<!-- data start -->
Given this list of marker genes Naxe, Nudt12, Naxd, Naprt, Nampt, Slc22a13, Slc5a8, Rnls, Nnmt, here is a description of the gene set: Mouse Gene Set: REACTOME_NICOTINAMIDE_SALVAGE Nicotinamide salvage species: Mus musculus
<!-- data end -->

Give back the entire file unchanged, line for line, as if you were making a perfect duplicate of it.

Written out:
Given this list of marker genes Naxe, Nudt12, Naxd, Naprt, Nampt, Slc22a13, Slc5a8, Rnls, Nnmt, here is a description of the gene set: Mouse Gene Set: REACTOME_NICOTINAMIDE_SALVAGE Nicotinamide salvage species: Mus musculus